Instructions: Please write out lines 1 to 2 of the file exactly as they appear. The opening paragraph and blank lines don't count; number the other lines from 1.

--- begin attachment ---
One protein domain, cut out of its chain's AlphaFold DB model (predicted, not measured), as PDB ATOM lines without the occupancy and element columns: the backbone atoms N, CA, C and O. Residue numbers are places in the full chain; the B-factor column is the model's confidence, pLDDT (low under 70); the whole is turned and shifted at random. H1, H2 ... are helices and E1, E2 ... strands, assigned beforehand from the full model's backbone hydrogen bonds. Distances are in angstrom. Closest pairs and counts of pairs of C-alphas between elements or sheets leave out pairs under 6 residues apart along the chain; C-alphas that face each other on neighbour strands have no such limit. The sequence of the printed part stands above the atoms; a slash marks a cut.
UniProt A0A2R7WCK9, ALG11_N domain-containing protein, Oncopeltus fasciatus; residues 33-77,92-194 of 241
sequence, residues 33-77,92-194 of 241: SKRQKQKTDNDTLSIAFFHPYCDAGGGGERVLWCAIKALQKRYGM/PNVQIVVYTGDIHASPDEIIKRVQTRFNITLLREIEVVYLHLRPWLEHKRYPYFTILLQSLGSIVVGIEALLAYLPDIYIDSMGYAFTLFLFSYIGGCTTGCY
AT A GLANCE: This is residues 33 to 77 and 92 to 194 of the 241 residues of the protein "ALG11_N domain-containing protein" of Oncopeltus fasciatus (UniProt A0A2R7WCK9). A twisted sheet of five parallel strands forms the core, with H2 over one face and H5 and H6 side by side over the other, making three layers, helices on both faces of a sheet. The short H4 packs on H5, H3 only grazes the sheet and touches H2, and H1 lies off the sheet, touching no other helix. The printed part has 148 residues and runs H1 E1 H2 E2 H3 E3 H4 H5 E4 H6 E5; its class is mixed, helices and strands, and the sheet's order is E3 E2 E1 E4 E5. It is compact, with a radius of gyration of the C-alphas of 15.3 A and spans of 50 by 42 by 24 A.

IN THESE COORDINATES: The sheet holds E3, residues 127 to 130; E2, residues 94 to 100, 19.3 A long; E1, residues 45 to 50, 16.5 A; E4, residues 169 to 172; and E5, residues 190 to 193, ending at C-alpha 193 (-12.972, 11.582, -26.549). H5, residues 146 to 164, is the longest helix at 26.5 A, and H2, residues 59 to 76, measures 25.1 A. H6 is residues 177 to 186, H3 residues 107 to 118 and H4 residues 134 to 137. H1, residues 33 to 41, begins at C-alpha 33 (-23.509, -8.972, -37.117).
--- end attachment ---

UniProt A0A2R7WCK9, ALG11_N domain-containing protein, Oncopeltus fasciatus; residues 33-77,92-194 of 241
sequence, residues 33-77,92-194 of 241: SKRQKQKTDNDTLSIAFFHPYCDAGGGGERVLWCAIKALQKRYGM/PNVQIVVYTGDIHASPDEIIKRVQTRFNITLLREIEVVYLHLRPWLEHKRYPYFTILLQSLGSIVVGIEALLAYLPDIYIDSMGYAFTLFLFSYIGGCTTGCY